Image: Rijkswaterstaat

Knowledge, expertise and quality Stephan van der Biezen, the new director of Witteveen+Bos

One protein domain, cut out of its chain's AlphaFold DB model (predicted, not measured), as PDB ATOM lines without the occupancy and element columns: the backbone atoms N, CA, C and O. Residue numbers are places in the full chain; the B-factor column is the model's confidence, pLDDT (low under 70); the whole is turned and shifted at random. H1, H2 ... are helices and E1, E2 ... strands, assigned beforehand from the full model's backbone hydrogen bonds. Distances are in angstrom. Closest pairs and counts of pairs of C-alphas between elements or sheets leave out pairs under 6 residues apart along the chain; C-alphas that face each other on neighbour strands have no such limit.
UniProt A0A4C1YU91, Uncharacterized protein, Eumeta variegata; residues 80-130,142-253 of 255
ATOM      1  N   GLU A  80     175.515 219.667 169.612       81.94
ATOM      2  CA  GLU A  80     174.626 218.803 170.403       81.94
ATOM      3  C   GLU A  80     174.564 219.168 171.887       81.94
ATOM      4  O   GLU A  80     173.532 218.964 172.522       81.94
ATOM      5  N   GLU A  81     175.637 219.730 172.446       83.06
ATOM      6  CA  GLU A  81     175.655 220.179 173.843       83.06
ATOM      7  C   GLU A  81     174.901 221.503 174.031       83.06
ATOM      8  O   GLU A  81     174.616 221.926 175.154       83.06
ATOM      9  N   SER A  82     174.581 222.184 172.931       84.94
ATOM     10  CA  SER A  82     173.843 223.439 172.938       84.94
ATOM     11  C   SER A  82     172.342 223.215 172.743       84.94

The nomination of Stephan van der Biezen (born 1970) as director of Witteveen+Bos N.V. was confirmed by the Annual General Meeting of Shareholders. He therefore joins Managing Director Karin Sluis to form the Board of Directors with effect from 5 April 2017. Stephan succeeds Henk Nieboer, who is stepping down after eleven years in the position. The company’s articles of association stipulate that a director must make way for a successor in the year he or she reaches the age of 55. Henk Nieboer will continue his long association with Witteveen+Bos as a senior consultant, while devoting two days a week to his role as director of the Ecoshape foundation. Stephan van der Biezen studied hydraulic engineering at Delft University of Technology, graduating in 1995. He then joined the university’s Coastal Engineering research group, specialising in international issues. ‘Many graduates used to work in splendid isolation,’ he recalls. ‘I decided to promote teamwork by setting up a Morphology study group. It is in my nature to seek connections and to build knowledge by working together. They were good times. However, I wanted to put my knowledge into practice, so in 1998 I decided to make the move into the private sector.’ The choice fell to Witteveen+Bos, where Stephan became involved in computer modelling. ‘At that time, very few engineering consultancies used numerical models to study the effects of currents and waves. Most still relied on physical scale models and empirical principles, ‘rules of thumb’ in other words. Computer modelling has come on by leaps and bounds since then. We now work with several advanced systems such as XBeach, which we used to assess the effectiveness of Belgium’s coastal defences. We enjoy a very strong position in this field, largely due to our focus on knowledge and quality. We also have a firm basis which we continue to expand by training and coaching young engineers.’ ‘Listening and connecting are important to me,’ Stephan continues. ‘In my work, I like to involve other people at the earliest possible stage. The first major project I worked on was the design of artificial islands in the Caspian Sea. People would come to me with all sorts of questions. My role was to introduce them to the people with the answers. That is what I mean by ‘connecting’. It is a question of knowing what everyone can contribute and how they can help each other. I dealt with Kazakh engineers working for our project partner NIPIneftegaz, their counterparts at WorleyParsons and Shell, many of whom were British, and the Italian ingenieri from